Pick up a copy of this week's New Yorker and swiftly flip to page 45 to cop an eyeful of this wee scribble.You can hear it being plucked from the ether on our weekly podcast "Is There Something In This?" with myself and Scott Dooley, wherever you listen to your pods.
This one is discussed on Episode #8: 'Larry Juice', which you can hear here.
Forgot to post this last week! Here is a cartoon I did for MAD to 'celebrate' chef Guy Fieri getting a star on the Hollywood Walk of Fame...
I scribbled up a comic for MAD Magazine today, written by Peter-John Byrne.
Last October I landed in Manchester after a 9-hour flight that took what felt like a week. When we boarded, the President had levelled a characteristically pompous threat across the Pacific, telling the so-called "Rocket Man" he had better watch himself. Rocket Man was not happy.
As the passengers all woke from our nervous slumber, the flight attendant's Northern accent honked over the speaker, "For your safety and comfort, please remain seated with your seatbelt fastened until the Captain turns off the Fasten Seat Belt sign. This will indicate that we have parked at the gate and that it is safe for you to move about."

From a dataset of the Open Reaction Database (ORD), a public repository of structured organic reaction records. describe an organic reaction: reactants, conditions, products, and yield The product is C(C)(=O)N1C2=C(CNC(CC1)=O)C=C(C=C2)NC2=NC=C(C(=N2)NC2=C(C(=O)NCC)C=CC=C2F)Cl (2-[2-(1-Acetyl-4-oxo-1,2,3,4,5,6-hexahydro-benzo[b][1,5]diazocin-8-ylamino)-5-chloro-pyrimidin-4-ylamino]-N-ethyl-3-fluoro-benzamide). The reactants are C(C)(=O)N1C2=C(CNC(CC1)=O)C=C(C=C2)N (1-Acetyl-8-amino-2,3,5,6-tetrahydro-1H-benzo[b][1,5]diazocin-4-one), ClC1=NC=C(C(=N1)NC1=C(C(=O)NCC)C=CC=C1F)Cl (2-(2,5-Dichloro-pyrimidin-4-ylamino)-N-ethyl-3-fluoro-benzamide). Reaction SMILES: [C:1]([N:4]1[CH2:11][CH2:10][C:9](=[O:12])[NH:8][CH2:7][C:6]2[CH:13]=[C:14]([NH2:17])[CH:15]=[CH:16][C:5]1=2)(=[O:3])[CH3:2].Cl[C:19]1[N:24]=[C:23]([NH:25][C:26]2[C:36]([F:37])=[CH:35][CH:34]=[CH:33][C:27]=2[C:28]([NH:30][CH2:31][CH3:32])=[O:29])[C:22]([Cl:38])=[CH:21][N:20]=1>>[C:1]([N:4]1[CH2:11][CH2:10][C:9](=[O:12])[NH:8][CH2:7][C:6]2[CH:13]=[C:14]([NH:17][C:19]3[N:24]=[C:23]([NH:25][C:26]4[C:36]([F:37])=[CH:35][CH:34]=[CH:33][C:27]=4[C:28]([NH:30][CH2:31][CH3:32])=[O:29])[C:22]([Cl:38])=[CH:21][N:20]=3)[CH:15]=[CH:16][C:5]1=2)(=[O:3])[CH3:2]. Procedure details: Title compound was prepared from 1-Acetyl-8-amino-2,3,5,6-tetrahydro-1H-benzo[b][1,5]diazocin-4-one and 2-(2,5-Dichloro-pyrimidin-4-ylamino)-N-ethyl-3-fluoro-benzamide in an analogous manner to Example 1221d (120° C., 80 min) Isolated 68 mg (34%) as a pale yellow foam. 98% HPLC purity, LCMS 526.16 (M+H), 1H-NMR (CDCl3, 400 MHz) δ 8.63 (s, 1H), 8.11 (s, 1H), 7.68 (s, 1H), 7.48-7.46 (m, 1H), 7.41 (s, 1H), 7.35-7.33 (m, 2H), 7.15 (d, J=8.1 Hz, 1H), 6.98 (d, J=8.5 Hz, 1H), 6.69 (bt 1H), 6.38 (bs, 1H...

She then continued, "Cellular phones may only be used once the Fasten Seat Belt sign has been turned off."
The seatbelt light extinguished with a polite Bong!
Like ravenous greyhounds launching after a hare, everyone swung out their smartphones and desperately took them out of Airplane Mode, opening Twitter en masse to see if the stable genius in chief had doomed us all...
I don't remember a flight I've been on in the last 10 years where the symphony of notification sounds didn't immediately penetrate the whirring of the winding down engines.
And don't get me started on clapping when the plane lands...
See more of my New Yorker Cartoons on their website at:
For that reason, I'd always mentally categorised the audience of the New Yorker in the high echelons of the wealthy and powerful. A grand old publication produced 47 times a year since 1925 for what I thought was an exclusive generational string of white liberals, frequenting the penthouses of the Upper West Side. The type to throw cocktail partiesin the Hamptons and wittily discuss the stock market. I pictured the office itself a sassy madhouse of esoteric intelligentsia and whimsical japery. Seinfeld didn't help that perception.